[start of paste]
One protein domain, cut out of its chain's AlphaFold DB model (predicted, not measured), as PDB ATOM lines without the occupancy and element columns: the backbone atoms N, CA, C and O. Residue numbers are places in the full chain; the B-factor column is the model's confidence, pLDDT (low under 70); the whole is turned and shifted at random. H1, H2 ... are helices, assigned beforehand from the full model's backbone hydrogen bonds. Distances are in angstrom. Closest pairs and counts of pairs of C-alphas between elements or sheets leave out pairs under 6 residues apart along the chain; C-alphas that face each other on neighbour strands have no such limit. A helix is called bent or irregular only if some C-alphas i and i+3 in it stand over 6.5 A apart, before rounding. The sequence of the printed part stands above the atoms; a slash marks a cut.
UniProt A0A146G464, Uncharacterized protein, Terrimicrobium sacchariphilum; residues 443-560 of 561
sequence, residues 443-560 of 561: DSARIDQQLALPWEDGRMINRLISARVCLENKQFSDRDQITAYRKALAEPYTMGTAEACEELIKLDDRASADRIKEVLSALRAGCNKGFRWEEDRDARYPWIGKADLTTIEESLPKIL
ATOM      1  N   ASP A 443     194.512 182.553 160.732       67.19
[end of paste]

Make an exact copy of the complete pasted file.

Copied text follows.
One protein domain, cut out of its chain's AlphaFold DB model (predicted, not measured), as PDB ATOM lines without the occupancy and element columns: the backbone atoms N, CA, C and O. Residue numbers are places in the full chain; the B-factor column is the model's confidence, pLDDT (low under 70); the whole is turned and shifted at random. H1, H2 ... are helices, assigned beforehand from the full model's backbone hydrogen bonds. Distances are in angstrom. Closest pairs and counts of pairs of C-alphas between elements or sheets leave out pairs under 6 residues apart along the chain; C-alphas that face each other on neighbour strands have no such limit. A helix is called bent or irregular only if some C-alphas i and i+3 in it stand over 6.5 A apart, before rounding. The sequence of the printed part stands above the atoms; a slash marks a cut.
UniProt A0A146G464, Uncharacterized protein, Terrimicrobium sacchariphilum; residues 443-560 of 561
sequence, residues 443-560 of 561: DSARIDQQLALPWEDGRMINRLISARVCLENKQFSDRDQITAYRKALAEPYTMGTAEACEELIKLDDRASADRIKEVLSALRAGCNKGFRWEEDRDARYPWIGKADLTTIEESLPKIL
ATOM      1  N   ASP A 443     194.512 182.553 160.732       67.19